McCabe may be trying to say something about the Cold War or village life, or the consuming power of ignored irrationality in the age of reason, or the crushing weight of religion… but it’s impossible for me to tell within this doddering mess. But given if how I felt wadding as the book seemed to go and on eternally, I definitely felt maybe some of the characters should have worried less of going to the Fetch and more about hell on Earth. ( )
  kaionvin | Apr 3, 2011 |
I won this book on Goodreads.com. Overall, I'd say that I liked the book. The writing was a little hard to follow at times, very choppy, but the story itself was interesting. I especially liked the evolving role of the narrator. I wasn't expecting that at all. ( )
  Anietzerck | Mar 2, 2011 |
Ressenya escrita per a Crítics Matiners de LibraryThing .
i just couldn't get into this. i don't know if it was the lack of quotations (yea, i'm one of those folks that needs it spelled out when characters are talking--the dashes weren't cutting it for me) or the dark tone (too many bad things happened to animals for my taste) but i couldn't finish the book. ( )
  pru-lennon | Feb 19, 2011 |
Ressenya escrita per a Crítics Matiners de LibraryThing .
I'm having a good deal of trouble giving voice to just what my issues with this one were. It wasn't badly written by any means, with no major stylistic issues (a few minor quirks that made me grind my teeth, like the lack of quotation marks and the italicization of many, but not all, proper nouns) -- a bit choppy in parts, perhaps, but no cardinal sins to drive me away.

I think, in the end, my issue was that for a good 80 to 90 percent of the book I just didn't care about the characters. Which is a problem, as for probably the first two thirds of the book new characters are constantly being introduced; it's a book with a large cast, and I'll admit that with every new character I was left hoping that maybe this one would be one I'd care about and left disappointed that it wasn't.

(Perhaps that was the problem? That the continual increase in cast size meant that none of the other characters had a chance to develop enough.)

Regardless of that, I mention that I didn't really care about it for the first 80-90%, the last 30-60 pages is really all conclusion and denouement, all wrapping up the plot threads, jumping around in time as necessary. It has a few problems, in that some of the few points of suspense and tension from earlier in the book get spoiled before we see the resolution but, being one of the few points where I cared at all about what was happening, I'm willing to forgive those.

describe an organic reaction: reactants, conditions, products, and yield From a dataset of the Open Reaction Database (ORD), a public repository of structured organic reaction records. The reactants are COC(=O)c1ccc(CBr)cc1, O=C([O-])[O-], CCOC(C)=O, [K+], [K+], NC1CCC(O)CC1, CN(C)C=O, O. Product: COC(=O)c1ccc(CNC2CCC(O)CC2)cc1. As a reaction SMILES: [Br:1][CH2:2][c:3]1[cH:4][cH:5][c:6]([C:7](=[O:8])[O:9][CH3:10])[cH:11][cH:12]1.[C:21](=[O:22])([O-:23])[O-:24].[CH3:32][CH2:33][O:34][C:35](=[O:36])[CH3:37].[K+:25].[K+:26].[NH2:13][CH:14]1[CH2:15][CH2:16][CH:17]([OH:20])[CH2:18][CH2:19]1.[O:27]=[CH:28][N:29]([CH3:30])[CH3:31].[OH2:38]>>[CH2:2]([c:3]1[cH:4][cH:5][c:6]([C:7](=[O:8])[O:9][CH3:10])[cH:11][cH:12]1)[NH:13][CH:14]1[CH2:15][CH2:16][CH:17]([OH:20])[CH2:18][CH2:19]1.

In the end? Maybe not a bad book. Maybe not a good book. Definitely not the book for me. ( )
  g026r | Feb 10, 2011 |
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It is 1958, and as Laika, the Sputnik dog is launched into space, Golly Murray, the Cullymore barber's wife, finds herself oddly obsessing about the canine cosmonaut. Meanwhile, Fonsey 'Teddy' O'Neill, is returning, like the prodigal son, from overseas, with brylcream in his hair, and a Cuban-heeled swagger to his step, having experienced his coming-of-age in Butlin's, Skegness. Father Augustus Hand is working on a bold new theatrical production for Easter, which he, for one, knows will put Cullymore on the map. And, as the Manchester United football team prepare to take off from Munich airport, James A Reilly sits in his hovel by the lake outside town, with his pet fox and his father's gun, feeling the weight of an insidious and inscrutable presence pressing down upon him. From the closed terraces and back lanes of rural Ireland to the information highway and global separations of our own time, The Stray Sod Country is at once an homage to what we think we may have lost and a chilling reminder that the past has never really passed. With echoes of Peyton Place, and Fellinni's Amarcord, and with a sinister, diabolical narrator at its heart, this is at once a story of a small town - with its secrets, fears, friendships and betrayals - and a sweeping, grand guignol of theatrical extravagance from one of the finest writers of his generation.